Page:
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Aplastic anaemia associated with parvovirus B19 infection
  1. X H Qian1,
  2. G C Zhang1,
  3. X Y Jiao2,
  4. Y J Zheng1,
  5. Y H Cao1,
  6. D L Xu1,
  7. C S Chen3
  1. 1Department of Paediatrics, Xijing Hospital, the Fourth Military Medical University, Xi’an, PR China
  2. 2Institute of Neurosciences, Chinese PLA, Xi’an, PR China
  3. 3Department of Health Statistics, the Fourth Military Medical University, Xi’an, PR China
  1. Correspondence to:
    Dr X H Qian, Department of Paediatrics, Xijing Hospital, the Fourth Military Medical University, Xi’an, 710032, PR China; qianxinhong{at}


Parvovirus B19 involvement was investigated in 30 children with severe aplastic anaemia. Active or recent parvovirus B19 infection, as shown by B19 DNA viraemia, positive B19 specific IgM antibodies, or both, was diagnosed in six patients. There were no other plausible causes. We suggest that parvovirus B19 infection might be associated with severe aplastic anaemia.

  • human parvovirus B19
  • aplastic anaemia
  • EI, erythema infectiosum
  • PCR, polymerase chain reaction
  • SAA, severe aplastic anaemia

Statistics from

Human parvovirus B19 has been associated with a broad spectrum of diseases including erythema infectiosum (EI) in children. One of the most common and serious complications of parvovirus B19 infection is transient aplastic crises in patients with chronic haemolytic anaemia such as sickle cell disease and hereditary spherocytosis. Pure red cell aplasia may also develop with a persistent infection of parvovirus B19 in immunocompromised individuals.1 On the other hand, parvovirus B19 infection has been shown to be linked to idiopathic thrombocytopenic purpura and neutropenia.1,2 More recently, a case of severe aplastic anaemia (SAA) has been reported in a previously healthy boy without any underlying diseases, following asymptomatic infection with parvovirus B19.3 We studied the frequency of parvovirus B19 infection in children with SAA to explore the relation between parvovirus B19 infection and aplastic anaemia.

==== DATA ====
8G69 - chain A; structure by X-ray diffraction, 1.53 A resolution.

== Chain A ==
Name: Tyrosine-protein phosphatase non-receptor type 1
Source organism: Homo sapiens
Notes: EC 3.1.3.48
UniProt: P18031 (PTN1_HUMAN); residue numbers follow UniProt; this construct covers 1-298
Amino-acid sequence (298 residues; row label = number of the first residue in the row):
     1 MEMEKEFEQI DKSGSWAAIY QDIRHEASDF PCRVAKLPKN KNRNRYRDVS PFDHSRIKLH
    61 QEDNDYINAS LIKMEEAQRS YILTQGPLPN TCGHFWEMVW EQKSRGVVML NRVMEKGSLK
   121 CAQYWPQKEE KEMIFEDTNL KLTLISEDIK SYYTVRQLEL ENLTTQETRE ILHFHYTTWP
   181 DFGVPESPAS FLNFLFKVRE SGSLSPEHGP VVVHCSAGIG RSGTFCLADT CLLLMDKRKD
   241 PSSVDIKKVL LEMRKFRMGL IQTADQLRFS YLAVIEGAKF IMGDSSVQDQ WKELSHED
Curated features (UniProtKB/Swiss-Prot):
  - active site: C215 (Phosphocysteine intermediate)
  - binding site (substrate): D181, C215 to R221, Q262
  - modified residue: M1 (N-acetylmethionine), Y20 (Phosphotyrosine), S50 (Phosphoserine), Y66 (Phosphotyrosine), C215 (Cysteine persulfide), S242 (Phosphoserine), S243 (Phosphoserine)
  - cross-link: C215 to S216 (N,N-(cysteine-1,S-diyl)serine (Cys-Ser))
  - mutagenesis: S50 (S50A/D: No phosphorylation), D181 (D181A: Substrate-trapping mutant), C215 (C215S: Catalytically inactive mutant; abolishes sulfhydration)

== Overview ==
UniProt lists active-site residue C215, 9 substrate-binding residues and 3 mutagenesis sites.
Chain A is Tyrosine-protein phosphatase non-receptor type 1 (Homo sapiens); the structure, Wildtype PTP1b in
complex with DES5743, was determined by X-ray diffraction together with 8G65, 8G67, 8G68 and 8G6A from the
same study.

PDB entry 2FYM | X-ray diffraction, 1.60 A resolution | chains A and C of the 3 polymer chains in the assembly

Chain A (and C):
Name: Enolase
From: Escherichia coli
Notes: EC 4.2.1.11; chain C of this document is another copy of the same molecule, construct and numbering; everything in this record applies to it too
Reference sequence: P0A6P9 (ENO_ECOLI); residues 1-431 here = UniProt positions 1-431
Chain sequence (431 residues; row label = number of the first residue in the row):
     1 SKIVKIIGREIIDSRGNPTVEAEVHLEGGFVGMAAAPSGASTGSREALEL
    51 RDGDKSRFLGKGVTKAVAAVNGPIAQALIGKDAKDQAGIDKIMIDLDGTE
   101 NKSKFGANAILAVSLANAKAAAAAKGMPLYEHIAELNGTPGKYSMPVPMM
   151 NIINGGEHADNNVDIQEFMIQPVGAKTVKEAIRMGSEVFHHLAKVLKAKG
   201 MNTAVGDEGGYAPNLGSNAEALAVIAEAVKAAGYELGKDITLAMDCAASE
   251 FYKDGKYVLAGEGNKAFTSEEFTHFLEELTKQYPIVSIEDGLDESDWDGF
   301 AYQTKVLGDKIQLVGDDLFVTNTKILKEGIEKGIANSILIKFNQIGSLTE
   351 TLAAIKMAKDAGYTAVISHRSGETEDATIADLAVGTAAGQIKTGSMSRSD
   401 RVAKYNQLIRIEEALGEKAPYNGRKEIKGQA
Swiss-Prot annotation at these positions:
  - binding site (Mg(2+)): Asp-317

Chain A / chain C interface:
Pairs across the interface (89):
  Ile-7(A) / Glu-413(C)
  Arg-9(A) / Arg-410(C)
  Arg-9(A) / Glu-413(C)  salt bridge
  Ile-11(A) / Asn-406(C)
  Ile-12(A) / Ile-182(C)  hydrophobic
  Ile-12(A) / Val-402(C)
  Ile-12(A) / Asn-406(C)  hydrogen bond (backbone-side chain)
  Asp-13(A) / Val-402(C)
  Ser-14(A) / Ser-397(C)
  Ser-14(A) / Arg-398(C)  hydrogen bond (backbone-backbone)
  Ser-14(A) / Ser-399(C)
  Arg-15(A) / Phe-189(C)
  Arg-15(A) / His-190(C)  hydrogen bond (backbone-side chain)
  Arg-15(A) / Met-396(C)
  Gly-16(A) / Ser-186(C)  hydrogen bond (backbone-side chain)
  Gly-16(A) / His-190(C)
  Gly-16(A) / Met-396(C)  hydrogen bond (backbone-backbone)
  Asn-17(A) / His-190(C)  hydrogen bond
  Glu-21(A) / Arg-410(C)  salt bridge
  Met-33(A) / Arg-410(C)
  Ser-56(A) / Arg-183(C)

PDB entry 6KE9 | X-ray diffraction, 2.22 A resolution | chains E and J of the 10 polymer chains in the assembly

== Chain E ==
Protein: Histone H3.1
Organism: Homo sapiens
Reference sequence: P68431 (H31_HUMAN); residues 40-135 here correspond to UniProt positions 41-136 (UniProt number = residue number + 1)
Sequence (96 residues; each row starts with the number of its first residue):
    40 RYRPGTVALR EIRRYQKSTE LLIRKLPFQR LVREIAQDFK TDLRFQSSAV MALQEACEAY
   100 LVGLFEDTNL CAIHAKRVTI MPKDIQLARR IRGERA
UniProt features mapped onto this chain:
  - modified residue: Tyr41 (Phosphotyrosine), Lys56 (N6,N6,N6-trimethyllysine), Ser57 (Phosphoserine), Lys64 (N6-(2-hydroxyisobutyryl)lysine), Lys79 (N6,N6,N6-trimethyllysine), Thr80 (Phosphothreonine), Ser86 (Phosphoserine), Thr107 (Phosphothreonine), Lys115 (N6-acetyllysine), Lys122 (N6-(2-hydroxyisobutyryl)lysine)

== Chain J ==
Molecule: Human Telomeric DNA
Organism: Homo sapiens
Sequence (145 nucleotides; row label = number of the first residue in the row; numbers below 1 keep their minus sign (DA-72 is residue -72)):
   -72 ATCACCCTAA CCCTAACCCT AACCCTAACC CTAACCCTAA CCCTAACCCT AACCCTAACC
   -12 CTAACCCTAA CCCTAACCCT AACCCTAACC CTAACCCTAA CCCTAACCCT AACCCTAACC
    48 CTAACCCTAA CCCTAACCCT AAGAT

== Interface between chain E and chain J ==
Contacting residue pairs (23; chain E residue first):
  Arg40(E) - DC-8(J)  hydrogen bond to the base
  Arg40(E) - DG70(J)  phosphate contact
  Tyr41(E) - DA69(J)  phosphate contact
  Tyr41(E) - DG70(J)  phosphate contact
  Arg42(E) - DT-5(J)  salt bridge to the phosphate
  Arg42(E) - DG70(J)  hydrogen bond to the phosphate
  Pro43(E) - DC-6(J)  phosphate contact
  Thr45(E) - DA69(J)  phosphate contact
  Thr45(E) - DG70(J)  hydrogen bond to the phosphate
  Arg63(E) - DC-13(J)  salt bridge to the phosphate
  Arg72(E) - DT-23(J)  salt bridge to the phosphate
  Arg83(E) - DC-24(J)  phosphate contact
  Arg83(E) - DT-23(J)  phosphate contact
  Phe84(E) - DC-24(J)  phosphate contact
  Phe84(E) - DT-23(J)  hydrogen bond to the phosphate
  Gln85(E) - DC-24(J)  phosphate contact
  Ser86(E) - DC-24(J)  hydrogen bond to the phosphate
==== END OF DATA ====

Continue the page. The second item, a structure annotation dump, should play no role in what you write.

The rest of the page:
A total of 30 children (18 boys and 12 girls) with SAA admitted to our hospital between April 1995 and December 1996 were studied. Median age was 6.8 years (range 1–14 years). The normal healthy control group was composed of 30 healthy children who came to our hospital for physical examination. Each of them was matched to a patient in the SAA group—that is, they were of the same age, from the same community, and were recruited almost at the same time.

The study conformed to the Helsinki declaration, and was approved by the local ethics committee. Informed consent was obtained from guardians of all children.


Thirty serum samples from the patients and 30 serum samples from the controls were tested for parvovirus B19 DNA and antibodies. Peripheral blood samples were collected from patients at the time of admission; serology was always done before administration of blood products.

PCR amplification

DNA was extracted from 50 μl of serum by lysis solution treatment.4 Nested polymerase chain reaction (PCR) was carried out for amplification of parvovirus B19 DNA using two primer sets as described previously.4 Appropriate precautions were taken during sample preparation and performance of the PCR to avoid cross contamination. There was no amplification of DNA from cat parvovirus, adenovirus, cytomegalovirus, Epstein-Barr virus, herpes simplex virus, or hepatitis B virus (the specificity of the PCR test).

Antibody examinations of parvovirus B19

IgM and IgG antibodies for VP2 , the major structural protein of parvovirus B19, were examined using ELISA with a commercially available kit (IBL, Hamburg, Germany).